Why unsung Thai hero Theerathon deserves to play in Japan

Gabriel Tan Gabriel Tan

FOX Sports Asia football editor Gabriel Tan argues that Theerathon Bunmathan deserves to play in the J1 League as much as Chanathip Songkrasin and Teerasil Dangda.

First, it was Chanathip Songkrasin. Then, it was Teerasil Dangda.

And, on Christmas Day, Thai football received a nice little present with talk suggesting that Theerathon Bunmathan is set to be the next War Elephants star heading for Japanese football’s top flight.

For those outside of Thailand unfamiliar with Theerathon, the reported interest from Vissel Kobe – who currently have ex-Germany star Lukas Podolski on their books – could seem a little peculiar.

After all, Chanathip is a silky-skilled playmaker who has already shown in half a season at Consadole Sapporo that he can carve apart almost any defence.

Likewise, Teerasil is widely regarded as ASEAN football’s most-lethal striker who could really add to a Sanfrecce Hiroshima attack which netted only 32 goals this past campaign, as they escaped relegation by a solitary point.

Foreign players are usually reserved for attacking types with the ability to excite and win matches on their own. Even if a club decides to ‘sacrifice’ an import spot on a defensive player, they usually opt for those in the perceived “backbone” positions: centre-back or defensive midfield.

So why then – if the rumours prove to be true – are Vissel willing to use their ASEAN import quota on a left-back?

Quite simply because Theerathon is not just any left-back.

In fact, he is the best left-back in all of Southeast Asia, as he has been since he first gained regional prominence at the 2012 AFF Suzuki Cup.

What sets him apart from every other left-sided defender?

For one, while full-backs in the region – either due to lack of fitness or technical ability – are usually one-dimensional and either excel defending or attacking, Theerathon performs both to perfection.

At the back, he reads the game well, rarely loses out in a one-on-one situation, and has the recovering speed and determination on the rare occasion he does get beaten.

Keeping the dangerous Keisuke Honda at bay

But, when it is time to attack, Theerathon never passes up the opportunity to bomb forward on the overlap, where he gets the opportunity to use his primary weapon.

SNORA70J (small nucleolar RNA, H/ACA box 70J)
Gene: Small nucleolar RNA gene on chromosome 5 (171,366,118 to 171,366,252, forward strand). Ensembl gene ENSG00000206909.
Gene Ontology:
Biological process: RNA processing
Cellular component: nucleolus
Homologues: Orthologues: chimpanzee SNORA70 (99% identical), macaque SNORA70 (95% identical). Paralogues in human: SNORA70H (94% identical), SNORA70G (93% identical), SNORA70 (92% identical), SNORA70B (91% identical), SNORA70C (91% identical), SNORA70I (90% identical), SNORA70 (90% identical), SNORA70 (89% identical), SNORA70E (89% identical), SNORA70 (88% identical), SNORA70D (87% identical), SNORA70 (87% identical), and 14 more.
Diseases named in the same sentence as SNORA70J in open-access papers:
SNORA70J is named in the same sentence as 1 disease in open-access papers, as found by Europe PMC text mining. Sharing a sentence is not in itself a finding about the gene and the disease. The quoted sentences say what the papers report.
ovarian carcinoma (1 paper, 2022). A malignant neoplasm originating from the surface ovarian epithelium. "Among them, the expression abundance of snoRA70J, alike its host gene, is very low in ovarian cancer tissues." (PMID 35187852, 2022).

That left foot.

Considering Japan is a country which prides itself on technical precision and, at times, perfection, it should come as no surprise that the one attribute anyone hoping to make it in the J.League must have is technical ability.

It does not matter how big, strong or fast you are; if you can’t trap a ball and pass it on, chances are you won’t make it in Japanese football.

Thankfully, for Theerathon, technical ability is one thing he possesses in abundance.

Whether it be distributing the ball from open play or delivering one of his trademark set-pieces, Theerathon’s left foot is more precise and deadly than most attacking midfielders in the region, let alone full-backs.

Unlike Chanathip and Teerasil, the 27-year-old does not enjoy the same level of adulation among Thai football fans.

He did leave Buriram United after eight years of service to join bitter rivals Muangthong United, and it did not take him long to show that his allegiances had shifted in a meeting between the two teams this season.

And, while he is easily one of Thailand’s best players, he was also briefly dropped from the national team by then-coach Kiatisuk Senamuang, although he eventually won his place back and even captained the side on numerous occasions.

There is no denying that Theerathon wears his heart on his sleeve and that sometimes can rub people the wrong way, especially coming from a society that values – even demands – respect and humility.

Nonetheless, it is this same feisty attitude that will serve Theerathon well when he eventually moves abroad as he looks to fly the flag for Thailand.

With five Thai League 1 titles, four FA Cups and six League Cups to his name, the Nonthaburi native has achieved all that he can in his homeland.

Theerathon certainly deserves his chance to prove he has what it takes to make it in one of Asia’s toughest leagues.

If any Southeast Asian left-back was ever going to do it, this is the one.